It’s hard not to draw parallels between the comments made about the lambada dance and perreo. Both are considered sexually provocative dances that should not be performed in public. Perreo comes from reggaeton as danced in poor barrios, while “Lambada” can’t be divorced from the image of the favelas of Brazil, even if the video depicts the beaches of Bahía as its scenery. Latinx expressing themselves through dance that has not been approved by mainstream white and white-aspiring guardians of decency in Latin American countries has remained a hot button issue. In the video, Chico and Roberta are Black and white, respectively; while there’s no record of it, one can imagine that it caused some racist comments from pundits arguing against its “perverted” nature.

Sociological pondering aside, the more you look into it, the more convinced this was all orchestrated to maximum effect. Here’s the story.

One of the only true Brazilian aspects of “Lambada” is the dance itself. Aspects of it can be traced back to carimbó, a Pre-Columbian dance style that takes its name from a drum. It’s the only form of dance that the three ethnic groups of Indigenous people of the region practiced and contributed to. Portuguese colonizers added European influences to carimbó and centuries later, adopted cumbia and merengue movements to it, becoming lambada.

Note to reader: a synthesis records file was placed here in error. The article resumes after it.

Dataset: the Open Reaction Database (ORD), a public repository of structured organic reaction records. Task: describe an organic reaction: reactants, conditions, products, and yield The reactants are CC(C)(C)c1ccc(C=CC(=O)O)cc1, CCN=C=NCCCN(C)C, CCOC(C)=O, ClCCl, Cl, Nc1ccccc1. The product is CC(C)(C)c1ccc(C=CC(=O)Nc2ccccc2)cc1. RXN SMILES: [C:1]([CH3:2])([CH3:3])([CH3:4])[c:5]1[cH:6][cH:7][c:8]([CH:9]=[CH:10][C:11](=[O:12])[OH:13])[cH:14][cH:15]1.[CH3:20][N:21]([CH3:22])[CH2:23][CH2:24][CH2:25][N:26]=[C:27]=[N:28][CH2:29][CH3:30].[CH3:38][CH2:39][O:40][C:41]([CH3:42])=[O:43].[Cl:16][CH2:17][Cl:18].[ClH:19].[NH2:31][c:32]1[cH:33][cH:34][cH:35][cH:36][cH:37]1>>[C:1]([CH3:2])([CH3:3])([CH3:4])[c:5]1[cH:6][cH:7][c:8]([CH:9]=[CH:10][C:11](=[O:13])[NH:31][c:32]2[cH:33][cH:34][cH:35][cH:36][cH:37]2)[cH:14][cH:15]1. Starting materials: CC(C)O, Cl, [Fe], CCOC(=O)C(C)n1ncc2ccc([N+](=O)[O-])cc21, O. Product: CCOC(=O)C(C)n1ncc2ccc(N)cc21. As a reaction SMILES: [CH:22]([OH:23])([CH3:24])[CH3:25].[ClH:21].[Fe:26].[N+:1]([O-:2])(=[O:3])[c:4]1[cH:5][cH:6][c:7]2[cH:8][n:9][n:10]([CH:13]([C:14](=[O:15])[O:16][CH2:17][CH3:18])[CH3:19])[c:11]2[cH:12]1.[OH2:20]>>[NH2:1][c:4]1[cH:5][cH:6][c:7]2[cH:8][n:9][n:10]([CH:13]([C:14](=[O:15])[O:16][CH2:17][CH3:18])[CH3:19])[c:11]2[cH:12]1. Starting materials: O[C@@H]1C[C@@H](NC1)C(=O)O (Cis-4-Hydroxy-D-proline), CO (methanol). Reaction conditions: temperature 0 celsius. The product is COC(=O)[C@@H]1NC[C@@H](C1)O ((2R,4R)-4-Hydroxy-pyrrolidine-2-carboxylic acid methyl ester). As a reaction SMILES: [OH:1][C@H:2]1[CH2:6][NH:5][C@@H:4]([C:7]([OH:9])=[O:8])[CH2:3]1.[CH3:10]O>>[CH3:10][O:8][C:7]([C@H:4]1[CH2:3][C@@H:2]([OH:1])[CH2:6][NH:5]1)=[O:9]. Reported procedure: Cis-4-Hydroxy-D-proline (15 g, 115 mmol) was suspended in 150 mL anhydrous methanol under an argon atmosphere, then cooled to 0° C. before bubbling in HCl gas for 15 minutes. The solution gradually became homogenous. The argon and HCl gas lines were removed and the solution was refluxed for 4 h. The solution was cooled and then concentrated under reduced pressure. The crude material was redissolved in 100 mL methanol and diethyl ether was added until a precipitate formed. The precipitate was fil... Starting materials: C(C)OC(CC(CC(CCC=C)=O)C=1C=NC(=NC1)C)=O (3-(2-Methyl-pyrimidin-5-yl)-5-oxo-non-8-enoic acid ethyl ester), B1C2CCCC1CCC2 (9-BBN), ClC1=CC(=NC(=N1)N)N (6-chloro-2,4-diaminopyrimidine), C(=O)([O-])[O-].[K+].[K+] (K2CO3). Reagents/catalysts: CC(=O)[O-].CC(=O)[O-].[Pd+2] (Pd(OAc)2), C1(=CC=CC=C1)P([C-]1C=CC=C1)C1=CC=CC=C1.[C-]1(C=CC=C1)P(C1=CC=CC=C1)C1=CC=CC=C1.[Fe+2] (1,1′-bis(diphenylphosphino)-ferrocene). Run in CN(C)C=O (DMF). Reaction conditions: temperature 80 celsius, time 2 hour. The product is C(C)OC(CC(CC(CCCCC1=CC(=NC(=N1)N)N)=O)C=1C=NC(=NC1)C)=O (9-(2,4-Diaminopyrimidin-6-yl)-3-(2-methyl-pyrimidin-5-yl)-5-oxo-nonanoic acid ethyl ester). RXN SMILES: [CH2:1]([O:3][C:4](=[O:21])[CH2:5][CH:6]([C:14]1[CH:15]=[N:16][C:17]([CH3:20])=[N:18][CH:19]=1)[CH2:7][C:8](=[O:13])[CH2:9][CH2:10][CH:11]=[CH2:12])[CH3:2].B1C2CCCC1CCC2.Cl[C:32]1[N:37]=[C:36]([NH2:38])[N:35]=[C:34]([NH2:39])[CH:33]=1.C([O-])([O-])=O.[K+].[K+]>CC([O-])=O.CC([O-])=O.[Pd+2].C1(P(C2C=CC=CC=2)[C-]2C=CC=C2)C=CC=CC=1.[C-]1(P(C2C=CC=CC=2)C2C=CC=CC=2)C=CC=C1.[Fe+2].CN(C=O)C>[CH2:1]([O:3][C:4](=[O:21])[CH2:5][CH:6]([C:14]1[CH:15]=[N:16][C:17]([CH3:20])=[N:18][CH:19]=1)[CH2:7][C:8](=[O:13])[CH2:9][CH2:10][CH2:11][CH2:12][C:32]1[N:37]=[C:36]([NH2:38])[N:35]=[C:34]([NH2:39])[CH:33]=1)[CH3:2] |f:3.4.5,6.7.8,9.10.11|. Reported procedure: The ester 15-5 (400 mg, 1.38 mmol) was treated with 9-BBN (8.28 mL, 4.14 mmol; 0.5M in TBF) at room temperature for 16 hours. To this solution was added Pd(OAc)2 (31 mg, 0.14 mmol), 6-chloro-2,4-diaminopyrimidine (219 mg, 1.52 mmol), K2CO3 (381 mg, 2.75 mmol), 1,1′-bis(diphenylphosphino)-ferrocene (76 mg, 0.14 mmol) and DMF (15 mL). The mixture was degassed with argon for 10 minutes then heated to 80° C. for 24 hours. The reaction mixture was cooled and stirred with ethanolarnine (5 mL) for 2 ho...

In 1981, a Bolivian folk group called Los Kjarkas wrote “Llorando Se Fue” based on an ancient Andean melody. The Afro-Bolivian saya ballad became a huge hit for them, inspiring covers all over the continent. In 1984, Peruvian cumbia band Cuarteto Continente covered “Llorando Se Fue” with an upbeat tempo and used an accordion as its main melodic instrument. Marcia Ferreira scored a big hit with her Portuguese translation of the song, becoming “Chorando Se Foi.” This version helped the lambada to become the big dance fad of the Bahia Carnaval in 1986. However, like most fads, it didn’t survive to the next year–and that would have been that if not for capitalism.

French songwriter/entrepreneur Olivier René Marie Lamotte d’Incamps had been visiting Porto Seguro, the city that had adopted lambada more fervently, and witnessed the music and dance first hand. Sensing that it would be a hit in Europe, he devised a plan. Associating himself with indie record label owner Jean Karakos, they assembled the group that became Kaoma, recruiting various members of the French-Senegalese Afro-fusion band Touré Kunda as well as dancers straight from the Porto Seguro club Boca Da Barra; the band was rounded out by French-Brazilian vocalist Loalwa Braz. Kaoma recorded a note-for-note cover of the Marcia Ferreira version of “Chorando Se Foi,” yet the label on the recorded credited a single songwriter, Chico De Oliveira, a stage name of d’Incamps (he was also credited as a performer under the name Olivier Lorsac). Shortly, the video was filmed in Bahia, recruiting Chico & Roberta there. The rest was history.